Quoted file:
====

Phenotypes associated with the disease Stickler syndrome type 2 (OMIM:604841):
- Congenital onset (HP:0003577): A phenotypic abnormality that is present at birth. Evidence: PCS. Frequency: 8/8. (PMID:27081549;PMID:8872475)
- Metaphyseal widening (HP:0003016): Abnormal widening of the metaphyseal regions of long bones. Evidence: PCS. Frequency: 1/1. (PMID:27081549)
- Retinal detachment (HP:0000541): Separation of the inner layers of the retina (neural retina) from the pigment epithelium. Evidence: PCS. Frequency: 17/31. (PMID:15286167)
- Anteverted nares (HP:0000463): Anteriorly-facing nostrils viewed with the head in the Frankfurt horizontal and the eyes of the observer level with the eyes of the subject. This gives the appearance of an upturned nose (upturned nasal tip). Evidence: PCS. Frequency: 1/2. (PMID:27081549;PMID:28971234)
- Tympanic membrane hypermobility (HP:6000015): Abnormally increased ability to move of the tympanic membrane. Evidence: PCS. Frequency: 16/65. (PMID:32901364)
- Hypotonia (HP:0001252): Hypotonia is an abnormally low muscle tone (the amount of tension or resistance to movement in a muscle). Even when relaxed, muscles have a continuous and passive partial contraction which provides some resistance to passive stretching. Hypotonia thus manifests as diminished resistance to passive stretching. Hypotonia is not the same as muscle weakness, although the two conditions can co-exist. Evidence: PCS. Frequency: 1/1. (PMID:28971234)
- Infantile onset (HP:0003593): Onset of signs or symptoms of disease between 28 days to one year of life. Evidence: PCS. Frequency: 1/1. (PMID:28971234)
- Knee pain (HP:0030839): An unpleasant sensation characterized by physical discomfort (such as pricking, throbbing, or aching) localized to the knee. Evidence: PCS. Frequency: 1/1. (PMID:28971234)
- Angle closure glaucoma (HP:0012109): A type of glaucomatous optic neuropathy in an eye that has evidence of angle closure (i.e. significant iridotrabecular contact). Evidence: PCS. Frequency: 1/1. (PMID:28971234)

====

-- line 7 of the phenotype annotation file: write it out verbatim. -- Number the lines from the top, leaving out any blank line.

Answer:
- Hypotonia (HP:0001252): Hypotonia is an abnormally low muscle tone (the amount of tension or resistance to movement in a muscle). Even when relaxed, muscles have a continuous and passive partial contraction which provides some resistance to passive stretching. Hypotonia thus manifests as diminished resistance to passive stretching. Hypotonia is not the same as muscle weakness, although the two conditions can co-exist. Evidence: PCS. Frequency: 1/1. (PMID:28971234)